6’ x 7’ Egg Tempera on Gesso
Installed October 2016
In the icon of the Holy Family, written for the people of God, and residing in Resurrection Catholic Parish, we see the “ideal” of Christian marriage as the “true and living icon” of the life and love of the divine Trinity. The elements that speak to this theology of the family, and to the Holy Trinity are succinctly summarized in the word “relationship.” One important fact that needs emphasis is that Father, Son, and Holy Spirit, operate similarly to husband, wife, and child in divine relationship. This relationship, either human or Divine, is understood as making room for the other persons in all-embracing mutuality in relationship. In marriage, there are differences between the individuals, but no inequality. Each person makes room for the other in a communion of thoroughly equal persons who are fully distinct and in full communion.
In the center is Christ Emmanuel, born a child and yet a king, clothed in the Garment of Light. He is Wisdom from on high, Lord of Might, Key of David, Dayspring from on high, Emmanuel “God with us.” With his right hand, he both blesses the world and signifies that he is fully human, and fully divine. In His left hand, he holds a scroll referring to himself as the “Word made Flesh.” In His halo is a cross with the Greek letters for I AM, and on either side of his shoulders are the Greek letters for JESUS and CHRIST. As Holy Wisdom, his face is not that of a child, but of a young man full of wisdom. His figure is presented, not embraced, as our link between heaven and earth – as our Salvation. Distinctly Christ Emmanuel and fully in union with his parents, as He is in union with The Father and The Spirit.
His Mother, The Most Holy Theotokos,”God Bearer,” along with His step-father, St. Joseph, present the Christ Child to the world. Mary is dressed in a veil of red purple, as this color is synonymous with royalty, and paradoxically, of her humanity. She bears the stars that refer to her virginity. Her undergarment is blue, which is the color of divinity, and her vermillion shoes refer to her linage from the House of David. Next to her are the Greek letter that abbreviate the title, expressing her singular identity, as Theotokos, that was given to her at the Ecumenical Council held at Ephesus in 431 AD.
St. Joseph, along with Mary, presents to the people of God, the child whom he has loved and raised as his own son. As he, along with his family, was an observant and devout Jew, he is here clothed in a traditional Jewish fringed prayer shawl called a tallit. The shawl represents the covenant that YAHWE established with his chosen people. The fringe on the shawl represent the laws of the covenant, and on each of the four corners of the garment is a longer fringe with a blue thread woven into it to represent God. Both parents lean in toward their son, and they invite us to enter into this mutuality that makes room for the distinct identity of the other.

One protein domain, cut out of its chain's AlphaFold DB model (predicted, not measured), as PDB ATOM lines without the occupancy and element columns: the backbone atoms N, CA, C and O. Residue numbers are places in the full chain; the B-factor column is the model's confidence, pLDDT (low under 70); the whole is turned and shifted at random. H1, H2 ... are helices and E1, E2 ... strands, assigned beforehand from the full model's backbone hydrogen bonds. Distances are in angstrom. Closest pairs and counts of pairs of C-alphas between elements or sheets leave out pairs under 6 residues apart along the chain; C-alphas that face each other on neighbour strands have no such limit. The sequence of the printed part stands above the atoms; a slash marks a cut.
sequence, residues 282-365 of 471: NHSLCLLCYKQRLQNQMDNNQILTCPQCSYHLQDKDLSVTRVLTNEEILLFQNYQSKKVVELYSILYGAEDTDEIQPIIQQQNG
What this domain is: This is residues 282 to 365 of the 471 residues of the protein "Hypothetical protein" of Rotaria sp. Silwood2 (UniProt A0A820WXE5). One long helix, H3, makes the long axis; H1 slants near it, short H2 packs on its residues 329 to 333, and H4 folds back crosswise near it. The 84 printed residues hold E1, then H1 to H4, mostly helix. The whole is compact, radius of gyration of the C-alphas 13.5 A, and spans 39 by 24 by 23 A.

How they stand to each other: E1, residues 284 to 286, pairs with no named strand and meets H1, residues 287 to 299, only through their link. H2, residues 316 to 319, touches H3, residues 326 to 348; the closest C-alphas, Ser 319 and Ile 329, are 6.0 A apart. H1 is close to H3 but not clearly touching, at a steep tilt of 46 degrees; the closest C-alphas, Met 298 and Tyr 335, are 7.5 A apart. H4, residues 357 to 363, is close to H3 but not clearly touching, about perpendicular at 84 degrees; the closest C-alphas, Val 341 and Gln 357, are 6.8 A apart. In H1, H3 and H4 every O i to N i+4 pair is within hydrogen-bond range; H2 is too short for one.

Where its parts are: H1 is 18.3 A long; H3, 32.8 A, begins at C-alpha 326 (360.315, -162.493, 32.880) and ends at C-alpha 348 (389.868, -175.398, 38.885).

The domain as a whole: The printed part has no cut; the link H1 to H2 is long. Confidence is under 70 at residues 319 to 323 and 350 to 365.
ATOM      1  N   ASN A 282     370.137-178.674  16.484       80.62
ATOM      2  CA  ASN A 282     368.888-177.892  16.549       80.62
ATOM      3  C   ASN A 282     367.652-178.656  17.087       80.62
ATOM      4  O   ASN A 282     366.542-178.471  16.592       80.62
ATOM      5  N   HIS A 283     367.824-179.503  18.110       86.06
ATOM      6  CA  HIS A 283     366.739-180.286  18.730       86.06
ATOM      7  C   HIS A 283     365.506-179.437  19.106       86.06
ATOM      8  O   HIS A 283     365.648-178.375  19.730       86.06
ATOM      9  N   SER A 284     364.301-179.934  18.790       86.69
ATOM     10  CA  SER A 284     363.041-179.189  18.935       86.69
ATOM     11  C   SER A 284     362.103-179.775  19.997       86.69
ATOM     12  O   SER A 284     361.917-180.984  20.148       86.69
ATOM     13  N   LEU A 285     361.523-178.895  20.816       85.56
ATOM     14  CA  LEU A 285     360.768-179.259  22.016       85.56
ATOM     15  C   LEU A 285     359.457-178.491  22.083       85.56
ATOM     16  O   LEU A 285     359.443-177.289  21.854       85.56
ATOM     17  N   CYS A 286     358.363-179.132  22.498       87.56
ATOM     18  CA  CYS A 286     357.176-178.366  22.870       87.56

The half circle with three rings and three rays in the center top of the icon is a symbol of the Holy Trinity. God the Father is never depicted in iconographic imagery; only His Incarnate Son, the second person of the Holy Trinity is depicted in human form. The rays emanating from the circle depict the Holy Spirit descending upon the Holy Family. This is the same imagery found in the icon of The Annunciation.
The two buildings in the icon represent the church and the home, which are the pillars that strengthen, nurture, and sustain all families. The wall in the icon refers us to the wall of Jerusalem where Jesus went many times with his family; finally, He would go there on his own to fulfill His purpose to suffer, die, and be raised again. The wall also reminds us that we journey on our pilgrim ways, as families, to become holy in mutual respect and loving relationship.
The Holy family offers the most intense experience of human kind, absent racism, sexism, hierarchy, only one undivided human communion, imaging the divine communion of Father, Son, and Holy Spirit – Three in One.